Saturday, February 28, 2009

Spreading the Word on Wild West Monday

There's a movement brewing among Western fans, and it's called Wild West Monday. It is the brainchild of Gary Dobbs of The Tainted Archive, and he has made a video to explain the concept:



In case you can't watch the video (because you're at work, for example), here's the gist.

This Monday, March 2, 2009:
  1. Call or visit your local bookstore or library.
  2. Ask if they have a Westerns section.
  3. If they don't, ask why not?
It's that simple!

Check The Tainted Archive regularly for more updates and other great information focused on "spearheading the Western revival." Together we can spread the word that the Western is a vital genre that is important to us now, and not just something that used to be popular. Get involved!

Wednesday, February 25, 2009

Nightmare House by Douglas Clegg (unabridged audio book read by Michael Taylor)

The year is 1926, and Ethan Gravesend has just inherited Harrow House -- the Watch Point, New York, home of his grandfather Justin Gravesend (who tells the story of his own early years in The Necromancer). Called Nightmare House by the local newspapers because of the events that have taken place under its roof, it is also said that every stone, every piece of glass, of this English-style manor castle was chosen specifically by Justin with full knowledge of its history and possible black-magical effects.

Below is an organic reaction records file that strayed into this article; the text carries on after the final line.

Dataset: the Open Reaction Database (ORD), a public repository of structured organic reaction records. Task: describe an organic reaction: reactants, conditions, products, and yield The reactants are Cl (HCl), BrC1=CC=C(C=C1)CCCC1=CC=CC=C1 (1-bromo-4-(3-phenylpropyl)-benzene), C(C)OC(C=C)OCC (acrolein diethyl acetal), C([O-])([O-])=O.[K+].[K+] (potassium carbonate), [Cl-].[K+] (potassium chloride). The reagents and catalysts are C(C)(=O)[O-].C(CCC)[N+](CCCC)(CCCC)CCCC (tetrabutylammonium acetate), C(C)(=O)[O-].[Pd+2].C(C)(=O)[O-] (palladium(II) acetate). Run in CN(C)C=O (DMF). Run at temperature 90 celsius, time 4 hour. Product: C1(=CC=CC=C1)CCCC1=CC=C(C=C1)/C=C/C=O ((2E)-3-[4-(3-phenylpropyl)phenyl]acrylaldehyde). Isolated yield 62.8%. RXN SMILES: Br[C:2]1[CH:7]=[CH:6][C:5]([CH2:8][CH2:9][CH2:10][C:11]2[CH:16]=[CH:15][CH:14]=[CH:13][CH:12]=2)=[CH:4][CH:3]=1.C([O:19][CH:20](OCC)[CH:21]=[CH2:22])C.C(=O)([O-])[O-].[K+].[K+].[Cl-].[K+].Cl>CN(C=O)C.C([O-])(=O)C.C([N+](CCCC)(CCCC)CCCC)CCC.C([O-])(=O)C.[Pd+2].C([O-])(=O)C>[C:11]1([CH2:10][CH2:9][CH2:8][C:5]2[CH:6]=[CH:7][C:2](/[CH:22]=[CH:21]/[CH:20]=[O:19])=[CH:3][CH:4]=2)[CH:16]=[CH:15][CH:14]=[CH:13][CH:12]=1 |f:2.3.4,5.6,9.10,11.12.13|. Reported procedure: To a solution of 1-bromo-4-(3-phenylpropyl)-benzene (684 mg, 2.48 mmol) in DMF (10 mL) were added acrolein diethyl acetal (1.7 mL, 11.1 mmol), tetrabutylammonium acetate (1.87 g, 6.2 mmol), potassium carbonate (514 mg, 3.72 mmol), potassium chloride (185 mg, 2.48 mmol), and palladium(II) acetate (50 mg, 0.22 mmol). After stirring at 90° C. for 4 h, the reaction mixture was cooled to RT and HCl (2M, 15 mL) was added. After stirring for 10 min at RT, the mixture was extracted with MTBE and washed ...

"Harrow, you belong to me," Ethan proclaims upon his arrival. "But I was to learn," the elder Ethan notes in the telling of this story from the present day, "that this house belonged to no man." However, Ethan feels as if he has come home at last. He used to visit Harrow in his youth, but his parents kept him away except for those rare visits, though he would dream of it at night.

Newly single, Ethan is prepared to settle in to his newly acquired wealth and status — until the dead woman is discovered in the secret walled-off room. Accompanied by chief of police Pocket and local boy Alf, other frightening events are to come (during what the elder Ethan calls a "night of mystery") that will cause him to wonder what exactly his grandfather has let loose in Harrow. But these events will pale in comparison to the new information he discovers about his family.